By Joel Warner
By Michael Roberts
By Alan Prendergast
By Michael Roberts
By Michael Roberts
By Amber Taufen
By Patricia Calhoun
By William Breathes
He had a passion for working undercover, particularly on cases involving drugs, which he saw as the root of most crimes. He'd discovered he had a knack for fitting into the drug-dealing world, a community with its own rules, its own characters. Once, he wormed his way into the inner circle of a drug dealer he'd arrested three times in the preceding two years; the dealer didn't recognize the bearded, long-haired Harris as the cop who'd busted him.
Harris wanted to be where the action was. After he'd been at Lakewood about eight months, he applied for a position open on the department's K-9 unit. Never mentioning that he was afraid of dogs (he'd been bitten as a child), he'd gone through the mandatory dress-up-in-a-bite-suit routine, letting one hundred-pound dog after another drag him around for a day. He did it because in Lakewood, the dog handlers and their charges were brought in on all the "hot calls" -- man with a gun, robbery in progress. And he enjoyed competing with other K-9 units to get to the call first -- and therefore have first crack at a "bite," the official term for when a dog sinks his teeth into a suspect. His partner was Rex, a Belgian Malinois that looks somewhat like a German shepherd, only with shorter hair and a bigger chest. Cruising with Rex, Harris would report that he was "on the scene" while still a half-mile away, hoping to discourage other units from hurrying to the call.
But in 1991, two events in almost as many weeks convinced the self-professed adrenaline junkie that he had to pull back. First, Harris was nearly shot -- and coming that close to catching a bullet made him wonder whether he was being fair to his family. Even without the danger, K-9 duty was rough on family life. Since he was generally on the job from 6 p.m. to 4 a.m., he wasn't around much for his wife and three sons.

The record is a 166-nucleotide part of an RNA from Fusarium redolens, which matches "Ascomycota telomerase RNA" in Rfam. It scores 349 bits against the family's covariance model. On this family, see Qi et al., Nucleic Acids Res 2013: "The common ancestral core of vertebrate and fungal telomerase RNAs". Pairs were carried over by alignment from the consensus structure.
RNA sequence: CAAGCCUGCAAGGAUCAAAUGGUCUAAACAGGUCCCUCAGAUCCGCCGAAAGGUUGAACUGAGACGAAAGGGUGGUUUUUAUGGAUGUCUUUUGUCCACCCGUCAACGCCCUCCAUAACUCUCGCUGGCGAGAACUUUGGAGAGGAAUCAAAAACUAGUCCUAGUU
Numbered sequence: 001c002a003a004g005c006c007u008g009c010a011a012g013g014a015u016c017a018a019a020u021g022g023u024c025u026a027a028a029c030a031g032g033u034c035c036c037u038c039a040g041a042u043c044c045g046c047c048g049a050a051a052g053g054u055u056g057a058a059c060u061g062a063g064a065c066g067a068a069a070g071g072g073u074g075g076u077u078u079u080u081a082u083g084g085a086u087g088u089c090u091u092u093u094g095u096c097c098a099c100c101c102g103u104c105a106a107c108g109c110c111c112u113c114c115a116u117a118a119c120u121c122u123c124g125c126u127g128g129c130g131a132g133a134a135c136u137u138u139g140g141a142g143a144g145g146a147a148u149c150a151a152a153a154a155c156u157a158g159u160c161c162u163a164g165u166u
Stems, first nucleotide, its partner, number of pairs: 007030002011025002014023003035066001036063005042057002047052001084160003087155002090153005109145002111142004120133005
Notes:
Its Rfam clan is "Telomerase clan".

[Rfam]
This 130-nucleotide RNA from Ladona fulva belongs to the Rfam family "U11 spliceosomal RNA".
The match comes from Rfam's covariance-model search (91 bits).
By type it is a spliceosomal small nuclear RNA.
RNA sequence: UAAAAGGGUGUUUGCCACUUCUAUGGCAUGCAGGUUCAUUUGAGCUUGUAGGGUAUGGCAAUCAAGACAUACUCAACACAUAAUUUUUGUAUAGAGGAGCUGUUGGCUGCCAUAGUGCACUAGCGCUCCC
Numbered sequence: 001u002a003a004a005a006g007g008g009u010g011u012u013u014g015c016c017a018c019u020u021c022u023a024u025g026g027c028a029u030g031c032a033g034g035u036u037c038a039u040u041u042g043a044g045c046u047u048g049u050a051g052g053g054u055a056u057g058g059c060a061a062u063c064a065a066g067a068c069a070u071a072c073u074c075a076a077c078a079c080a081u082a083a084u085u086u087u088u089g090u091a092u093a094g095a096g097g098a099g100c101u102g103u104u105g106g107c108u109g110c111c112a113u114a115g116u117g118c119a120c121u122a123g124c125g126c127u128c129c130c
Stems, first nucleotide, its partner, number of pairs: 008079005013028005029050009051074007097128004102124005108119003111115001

He missed one of his son's ball games because of the near-shooting. Determined to make the next one, he drove to the field to hook up with his family. Another father came up to Harris and slapped him on the back. "You should have seen your boy yesterday," he said. "He hit a grand slam. It was really something." Harris felt about two inches tall: He shouldhave been there to see his son's big moment.
Then, a few weeks later, Harris was broadsided in his patrol car by someone who ran a stop sign. It was time, he realized, to get into a new line of police work.
Harris hoped to be named a detective in the Lakewood PD's burglary unit. Instead, he was assigned to the Juvenile/Crimes Against Children unit.
While with the Littleton PD, Harris had met Joan Schroer, the lone detective in that department's Crimes Against Children unit, and he'd attended her seminars. Sexual-abuse cases were notoriously difficult: The crimes occurred behind closed doors, where there were no other witnesses, and usually came down to the word of a child against that of an adult. Schroer had opened his eyes to the types of crimes being perpetrated on children: assault, torture, rape. He'd developed a deep admiration for Schroer, who was exceptional at establishing rapport with children who'd been through the most godawful experiences he could imagine.
Still, he never saw himself working child-abuse cases.
Most of these crimes received little or no attention from the media. There was the six-year-old boy who'd been tortured with cigarettes by his mother's boyfriend; a teacher noticed the burns, and the case was turned over to Harris. The boy was the same age as one of Harris's sons, but he had no one to protect him. The mother said she didn't believe her son -- even though she dressed the boy in long-sleeved shirts even on the hottest days.
The boyfriend was found guilty of child abuse with intent to injure and sent away for five years. The mother was convicted of negligence and given probation. The boy was sent to live with relatives; Harris never heard from him again. But in his office, he kept a framed photograph of the boy, with the caption "Why We Do, What We Do."
Even when the media did pay attention, the public didn't always take Harris's job as seriously as he did. One boy's father bought a stripper for his son's thirteenth birthday. The dad thought it was a great joke, but a videotape of the boy showed that he was clearly uncomfortable and participated only at his father's insistence. The father, his girlfriend and the stripper were all charged with sixteen felony counts, including sexual assault on a child, but the crime became a joke on David Letterman's show. Harris just looked at the photograph in his office and continued to do his best.
His best wasn't good enough to save them all, however. Another case involved the sexual assault of a nine-year-old girl by her mother's boyfriend. Harris arrested the boyfriend, who was sent to prison, but he had no illusions that the girl's life was going to get much better. She and her mother moved from motel to motel on Colfax Avenue and hardly owned a change of clothing between them. Harris and some other officers chipped in to buy the girl some clothes, and Harris tried to point the mother toward agencies where she could get help. But other than giving the girl his pager number and asking her teachers to call if they noticed any problems, there wasn't much more he could do.